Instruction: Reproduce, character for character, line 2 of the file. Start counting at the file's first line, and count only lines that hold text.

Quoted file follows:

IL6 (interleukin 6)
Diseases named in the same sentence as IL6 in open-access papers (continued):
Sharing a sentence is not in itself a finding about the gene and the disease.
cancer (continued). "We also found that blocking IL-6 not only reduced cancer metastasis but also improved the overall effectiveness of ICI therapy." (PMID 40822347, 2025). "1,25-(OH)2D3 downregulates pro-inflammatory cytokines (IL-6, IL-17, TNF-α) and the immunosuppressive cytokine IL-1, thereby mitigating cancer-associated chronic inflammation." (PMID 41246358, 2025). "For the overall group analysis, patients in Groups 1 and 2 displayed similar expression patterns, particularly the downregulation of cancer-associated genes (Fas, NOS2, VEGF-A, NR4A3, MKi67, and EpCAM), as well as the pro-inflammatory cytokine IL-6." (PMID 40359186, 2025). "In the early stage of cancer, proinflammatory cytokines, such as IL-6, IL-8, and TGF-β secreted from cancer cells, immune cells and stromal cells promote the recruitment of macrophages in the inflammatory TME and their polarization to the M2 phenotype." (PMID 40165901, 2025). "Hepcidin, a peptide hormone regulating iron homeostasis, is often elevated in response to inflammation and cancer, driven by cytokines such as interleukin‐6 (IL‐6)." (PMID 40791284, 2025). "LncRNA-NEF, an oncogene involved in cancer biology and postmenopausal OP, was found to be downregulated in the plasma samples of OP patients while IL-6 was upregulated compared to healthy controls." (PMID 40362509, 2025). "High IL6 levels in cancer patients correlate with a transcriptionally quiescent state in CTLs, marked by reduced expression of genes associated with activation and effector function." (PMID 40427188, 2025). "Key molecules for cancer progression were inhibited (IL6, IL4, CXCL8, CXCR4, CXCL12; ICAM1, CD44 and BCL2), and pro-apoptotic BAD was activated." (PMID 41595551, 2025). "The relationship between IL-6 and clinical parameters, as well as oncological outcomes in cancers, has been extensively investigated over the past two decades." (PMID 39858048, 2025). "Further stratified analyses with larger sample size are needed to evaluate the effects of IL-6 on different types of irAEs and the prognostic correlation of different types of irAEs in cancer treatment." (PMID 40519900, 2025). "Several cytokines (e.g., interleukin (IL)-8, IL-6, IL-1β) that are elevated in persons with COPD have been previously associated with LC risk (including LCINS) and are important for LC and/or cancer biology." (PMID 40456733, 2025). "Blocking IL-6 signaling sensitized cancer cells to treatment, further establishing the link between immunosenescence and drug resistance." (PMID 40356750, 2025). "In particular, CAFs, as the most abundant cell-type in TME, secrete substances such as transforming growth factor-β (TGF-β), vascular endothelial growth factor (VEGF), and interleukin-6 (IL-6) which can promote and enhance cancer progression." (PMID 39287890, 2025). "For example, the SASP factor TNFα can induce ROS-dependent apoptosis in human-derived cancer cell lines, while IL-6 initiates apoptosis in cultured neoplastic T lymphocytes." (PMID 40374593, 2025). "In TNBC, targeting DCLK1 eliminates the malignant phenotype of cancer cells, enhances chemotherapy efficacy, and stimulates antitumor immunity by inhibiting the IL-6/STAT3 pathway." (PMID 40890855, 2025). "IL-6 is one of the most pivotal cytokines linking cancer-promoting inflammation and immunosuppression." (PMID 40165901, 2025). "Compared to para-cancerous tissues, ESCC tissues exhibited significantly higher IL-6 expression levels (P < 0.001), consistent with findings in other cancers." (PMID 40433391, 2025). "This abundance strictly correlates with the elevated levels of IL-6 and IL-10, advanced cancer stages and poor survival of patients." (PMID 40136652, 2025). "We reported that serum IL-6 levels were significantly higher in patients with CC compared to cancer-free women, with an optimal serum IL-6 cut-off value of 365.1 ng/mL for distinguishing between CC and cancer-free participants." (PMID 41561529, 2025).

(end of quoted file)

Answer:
Diseases named in the same sentence as IL6 in open-access papers (continued):